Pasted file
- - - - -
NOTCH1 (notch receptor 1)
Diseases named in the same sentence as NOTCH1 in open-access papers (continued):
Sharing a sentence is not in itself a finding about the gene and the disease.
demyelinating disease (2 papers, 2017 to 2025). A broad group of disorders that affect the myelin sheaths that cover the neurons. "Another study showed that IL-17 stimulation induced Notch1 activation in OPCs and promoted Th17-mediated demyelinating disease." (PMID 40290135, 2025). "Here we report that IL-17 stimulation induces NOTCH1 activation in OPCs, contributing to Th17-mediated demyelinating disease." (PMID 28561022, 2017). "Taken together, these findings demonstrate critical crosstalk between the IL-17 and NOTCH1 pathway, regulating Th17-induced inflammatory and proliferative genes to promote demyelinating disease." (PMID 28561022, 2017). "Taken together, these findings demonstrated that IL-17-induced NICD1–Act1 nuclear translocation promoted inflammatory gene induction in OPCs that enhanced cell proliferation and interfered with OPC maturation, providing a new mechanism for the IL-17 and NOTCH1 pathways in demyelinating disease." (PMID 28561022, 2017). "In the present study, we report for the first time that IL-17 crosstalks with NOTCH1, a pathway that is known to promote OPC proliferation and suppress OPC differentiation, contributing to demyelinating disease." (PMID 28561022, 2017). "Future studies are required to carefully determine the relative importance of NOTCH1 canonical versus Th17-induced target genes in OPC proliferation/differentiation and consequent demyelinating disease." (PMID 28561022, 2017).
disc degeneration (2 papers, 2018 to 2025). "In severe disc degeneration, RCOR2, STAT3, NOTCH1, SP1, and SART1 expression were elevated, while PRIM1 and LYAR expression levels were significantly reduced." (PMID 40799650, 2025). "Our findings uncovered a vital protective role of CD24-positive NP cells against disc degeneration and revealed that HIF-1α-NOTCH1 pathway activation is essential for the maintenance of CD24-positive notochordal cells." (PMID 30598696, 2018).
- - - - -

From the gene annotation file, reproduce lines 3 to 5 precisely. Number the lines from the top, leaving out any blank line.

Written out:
Sharing a sentence is not in itself a finding about the gene and the disease.
demyelinating disease (2 papers, 2017 to 2025). A broad group of disorders that affect the myelin sheaths that cover the neurons. "Another study showed that IL-17 stimulation induced Notch1 activation in OPCs and promoted Th17-mediated demyelinating disease." (PMID 40290135, 2025). "Here we report that IL-17 stimulation induces NOTCH1 activation in OPCs, contributing to Th17-mediated demyelinating disease." (PMID 28561022, 2017). "Taken together, these findings demonstrate critical crosstalk between the IL-17 and NOTCH1 pathway, regulating Th17-induced inflammatory and proliferative genes to promote demyelinating disease." (PMID 28561022, 2017). "Taken together, these findings demonstrated that IL-17-induced NICD1–Act1 nuclear translocation promoted inflammatory gene induction in OPCs that enhanced cell proliferation and interfered with OPC maturation, providing a new mechanism for the IL-17 and NOTCH1 pathways in demyelinating disease." (PMID 28561022, 2017). "In the present study, we report for the first time that IL-17 crosstalks with NOTCH1, a pathway that is known to promote OPC proliferation and suppress OPC differentiation, contributing to demyelinating disease." (PMID 28561022, 2017). "Future studies are required to carefully determine the relative importance of NOTCH1 canonical versus Th17-induced target genes in OPC proliferation/differentiation and consequent demyelinating disease." (PMID 28561022, 2017).
disc degeneration (2 papers, 2018 to 2025). "In severe disc degeneration, RCOR2, STAT3, NOTCH1, SP1, and SART1 expression were elevated, while PRIM1 and LYAR expression levels were significantly reduced." (PMID 40799650, 2025). "Our findings uncovered a vital protective role of CD24-positive NP cells against disc degeneration and revealed that HIF-1α-NOTCH1 pathway activation is essential for the maintenance of CD24-positive notochordal cells." (PMID 30598696, 2018).